Australia’s history of relations between the white settlers and the aboriginals, who currently number about one million out of a total national population of just under 26 million, is really disastrous, to the point that an interactive map of ‘Colonial Frontier Massacres, 1788–1930’ has lately been put together online, with a yellow dot for each massacre, overwhelmingly of the aboriginals by the settlers who often don’t seem to have regarded the aboriginals as quite human, and with details if you click on the dot.
Suffice it to say that even though Australia is a big place, you have to zoom in quite a bit before the yellow dots stop overlapping. And while I was aware that a lot of that sort of thing did go on in the early days, I was surprised to learn that the map ended in 1930, not 1830.
It is true that the aboriginals have many social problems, such as widespread alcoholism. One person interviewed on the massacre website said that this was a consequence of constantly going in fear of getting killed by the local whites.
The average white Australian doesn’t know anything about this, partly because most white Australians live in big cities while the massacres mostly took place in out-of-the-way places. And because this side of Australia’s history is somewhat hushed up as well.
But in any case, this history is a lot closer to the surface in places like the Northern Territory, where the site of some notorious massacre is never too far away.
At the time, the Voice vote was ongoing: the proposal to establish a constitutionally protected aboriginal advisory body for the Australian Government, which sounded like a worthy, harmless, and generally long-overdue idea but was unfortunately turned down by the overwhelmingly white electorate.
Most aboriginal communities voted heavily for Voice, but they are only a small minority overall, and some aborigines also had doubts as to whether it would even be effective.
Having said that, things haven’t been so murderous since 1930, at least, and aboriginal culture is becoming less marginalised. the way into Katherine, there was an excellent gallery of Aboriginal art, one of several in the region.
I also visited the Katherine Museum, which had really excellent information panels on the history of the region and its peoples.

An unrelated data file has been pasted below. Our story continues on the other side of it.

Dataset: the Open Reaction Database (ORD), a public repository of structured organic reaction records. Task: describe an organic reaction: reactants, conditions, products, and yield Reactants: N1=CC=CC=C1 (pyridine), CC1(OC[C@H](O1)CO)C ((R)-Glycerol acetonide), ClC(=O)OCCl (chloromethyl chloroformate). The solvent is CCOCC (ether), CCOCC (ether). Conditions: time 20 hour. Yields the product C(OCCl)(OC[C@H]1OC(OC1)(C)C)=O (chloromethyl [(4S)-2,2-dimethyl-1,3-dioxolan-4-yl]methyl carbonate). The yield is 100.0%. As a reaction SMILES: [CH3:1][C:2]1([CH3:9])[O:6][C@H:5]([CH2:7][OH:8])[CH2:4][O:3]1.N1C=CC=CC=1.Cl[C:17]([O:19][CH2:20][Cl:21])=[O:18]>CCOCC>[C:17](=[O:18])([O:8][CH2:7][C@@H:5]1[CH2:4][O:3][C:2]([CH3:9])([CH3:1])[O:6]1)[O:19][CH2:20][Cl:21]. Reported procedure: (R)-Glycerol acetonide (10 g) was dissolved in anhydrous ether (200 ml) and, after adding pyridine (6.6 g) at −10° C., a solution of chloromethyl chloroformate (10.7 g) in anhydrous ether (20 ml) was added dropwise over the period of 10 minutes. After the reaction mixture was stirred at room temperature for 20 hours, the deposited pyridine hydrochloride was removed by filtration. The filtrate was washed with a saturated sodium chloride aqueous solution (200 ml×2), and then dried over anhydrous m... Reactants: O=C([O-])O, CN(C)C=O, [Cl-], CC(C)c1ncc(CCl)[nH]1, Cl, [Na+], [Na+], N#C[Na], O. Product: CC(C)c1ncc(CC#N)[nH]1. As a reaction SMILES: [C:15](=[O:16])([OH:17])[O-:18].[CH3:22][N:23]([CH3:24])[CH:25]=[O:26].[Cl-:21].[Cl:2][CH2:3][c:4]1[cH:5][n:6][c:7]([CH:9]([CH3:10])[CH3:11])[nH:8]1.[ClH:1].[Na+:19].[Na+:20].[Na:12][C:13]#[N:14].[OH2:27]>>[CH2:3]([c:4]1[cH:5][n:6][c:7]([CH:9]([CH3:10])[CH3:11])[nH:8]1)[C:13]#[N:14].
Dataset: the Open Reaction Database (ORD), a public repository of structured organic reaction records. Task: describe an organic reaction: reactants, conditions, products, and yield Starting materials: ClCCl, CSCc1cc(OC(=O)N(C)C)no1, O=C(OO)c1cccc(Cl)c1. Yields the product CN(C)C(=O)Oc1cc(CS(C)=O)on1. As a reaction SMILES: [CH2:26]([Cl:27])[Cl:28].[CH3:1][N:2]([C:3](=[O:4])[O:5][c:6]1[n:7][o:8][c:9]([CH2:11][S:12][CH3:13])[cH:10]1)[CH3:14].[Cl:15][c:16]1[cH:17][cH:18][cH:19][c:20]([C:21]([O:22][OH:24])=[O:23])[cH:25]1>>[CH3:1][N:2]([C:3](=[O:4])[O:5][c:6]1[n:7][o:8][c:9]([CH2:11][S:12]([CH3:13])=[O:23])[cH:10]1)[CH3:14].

There were displays about early explorers, including one who was a woman.
And there was a display about Jeannie Gunn, author of the classic 1908 Outback novel We of the Never Never, set at Mataranka, a locality I was going to visit once I left Katherine on the way to Alice Springs.
All in all, I could hardly think of a place more useful for schoolkids to visit. The museum also had lots of physical exhibits, and a gallery dedicated to Clyde Fenton, the Northern Territory’s first flying doctor.
According to the entry on Wikipedia, “Fenton was a self-taught pilot, and flew without the aid of any navigation equipment, air charts, and often proper landing strips.”
Officialdom didn’t approve of the doctor also being the pilot of a government plane, so Fenton acquired his own. Here is a photo of the man himself: he does look a bit like the sort of Northern Territory character who wouldn’t have worried too much about red tape. In the photo, Fenton has a plaster on his nose, a consequence of having recently been attacked by a cow.
There were a couple of places that I regretted not making it to. These were Leliyn or Edith Falls, toward the northern end of the Nitmiluk National Park, which is a good place to stay and also has the advantage of crocodile-managed pools to swim in (meaning that if a crocodile shows up, typically at the end of the wet season when rivers are high and overflowing, they are closed); and the Katherine Hot Springs, which I didn’t visit because I thought they would be too hot in the hot weather, but which actually have a cool part as well.
Because of my stay in Katherine for three nights, Joshua had to push on. It was a pit about that for it is really nice travelling with someone else, there is no doubt about it. And also safer on these roads too, as a buddy system with two cars. But then I met a guy called Kevin who had a physiotherapy dog. I met him at Katherine and we decided to be road buddies for the next leg to Tennant Creek.
By the way, there is a maps app with lots of Northern Territory maps on it: Avenza. For more, see nt.gov.au/parks/safety-rules/get-park-maps-on-your-mobile-phone.